Using Twitter to Measure Happiness

The Huffington post just published an article about measuring happiness via tweets.  The University of Vermont looked at positive words used by geography and mapped the results.  Their infographic is below.

You can read the whole article here: http://www.huffingtonpost.com/2013/08/02/happiest-states-_n_3696160.html?ir=Business&ref=topbar

When I look at the data from the Vermont study and compared it with data from other national studies, there seems to be a pattern.  Is there a correlation with areas where the pace of business is a little slower?  Is it possible that lower expectations for achievement and less visible examples of what you don’t have, accompanied with having enough to live a reasonable life create the best environment for happiness?

In other words, could you be happier if you had enough to meet your basic needs, did not feel the need to meet everyone else’s expectations, and you were not envious of or constantly exposed to others who had more than you?

 

Some other great places to find data on happiness.

Check out the University of Vermont’s Hedonometer: http://hedonometer.org/index.html

Gallup publishes a Well-Being index for the US and other countries.  http://www.well-beingindex.com/

Nic Marx helped create the Happy Planet Index which measures sustainability as well as well-being. http://www.happyplanetindex.org/

There is even a World Database of Happiness that attempts to catalogue happiness data and measurement.  http://www1.eur.nl/fsw/happiness/

The Center for Bhutan studies published their view of Gross National Happiness, one of Bhutan’s key measurement for their country’s development.  http://www.grossnationalhappiness.com/

Another source for information about World Happiness is the World Happiness Report:  http://unsdsn.org/files/2013/09/WorldHappinessReport2013_online.pdf

 

 

 

Relationships – One of Seven Habits to Cultivate Happiness

 See Pursuit-of-Happiness.org for more info.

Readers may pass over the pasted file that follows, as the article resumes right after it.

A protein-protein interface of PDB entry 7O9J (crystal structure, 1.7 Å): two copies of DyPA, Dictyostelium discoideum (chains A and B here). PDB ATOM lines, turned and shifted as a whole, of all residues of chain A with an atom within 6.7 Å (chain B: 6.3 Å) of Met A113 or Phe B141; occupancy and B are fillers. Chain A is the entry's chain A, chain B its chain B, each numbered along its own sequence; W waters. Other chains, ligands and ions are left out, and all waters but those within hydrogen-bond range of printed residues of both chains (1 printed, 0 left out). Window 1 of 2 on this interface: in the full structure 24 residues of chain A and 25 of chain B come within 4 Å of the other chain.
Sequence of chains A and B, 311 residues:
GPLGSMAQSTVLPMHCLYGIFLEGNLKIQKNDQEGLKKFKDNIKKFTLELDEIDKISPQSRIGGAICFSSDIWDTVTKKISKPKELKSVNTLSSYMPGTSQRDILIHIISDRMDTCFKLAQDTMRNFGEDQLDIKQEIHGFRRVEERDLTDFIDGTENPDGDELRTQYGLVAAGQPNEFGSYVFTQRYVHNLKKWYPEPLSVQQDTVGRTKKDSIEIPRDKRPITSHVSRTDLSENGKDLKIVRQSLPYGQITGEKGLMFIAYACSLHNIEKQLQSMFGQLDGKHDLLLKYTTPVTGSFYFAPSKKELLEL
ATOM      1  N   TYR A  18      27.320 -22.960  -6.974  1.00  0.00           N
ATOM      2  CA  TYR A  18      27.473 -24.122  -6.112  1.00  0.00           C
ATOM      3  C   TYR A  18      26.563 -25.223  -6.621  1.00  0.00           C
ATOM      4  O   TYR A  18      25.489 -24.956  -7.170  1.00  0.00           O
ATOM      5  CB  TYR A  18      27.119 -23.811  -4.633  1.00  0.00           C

“There is only one happiness in life, to love and be loved”  George Sand

 

One of the Happiness Habits is to build close relationships in which you can share your personal feelings and reveal your authentic self.  Ellen Berscheid wrote that “relationships constitute the single most important factor responsible for the survival of homo sapiens

 

People who have one or more close relationships appear to be happier. It doesn’t seem to matter if we have a large network of close friends or not. What seems to make a difference is if and how often we cooperate in activities and share our personal feelings with a friend or relative. Simply put, it’s not the quantity of our relationships, but the quality that matters.

 

People who have one or more close friendships appear to be happier and healthier as well.  A summary of research by Bert Uchino shows that positive relationships can have a positive impact on our health, recovery times, and even our longevity.    In their book titled Happiness: Unlocking the Mysteries of Psychological Wealth, Ed Diener and Robert Biswas-Diener said that

“Like food and air, we seem to need social relationships to thrive.”    The “Grant Study” followed 268 Harvard students beginning in the late 1930’s and continuing through their lifetimes.   They discovered that those students who were good at forming relationships lived longer than those who were not. 

In 2002, two pioneers of Positive Psychology, Ed Diener and Martin Seligman, conducted a study at the University of Illinois on the 10% of students with the highest scores recorded on a survey of personal happiness. They found that the most salient characteristics shared by students who were very happy and showed the fewest signs of depression were “their strong ties to friends and family and commitment to spending time with them.” (“The New Science of Happiness,” Time Magazine, Claudia Wallis, Jan. 09, 2005).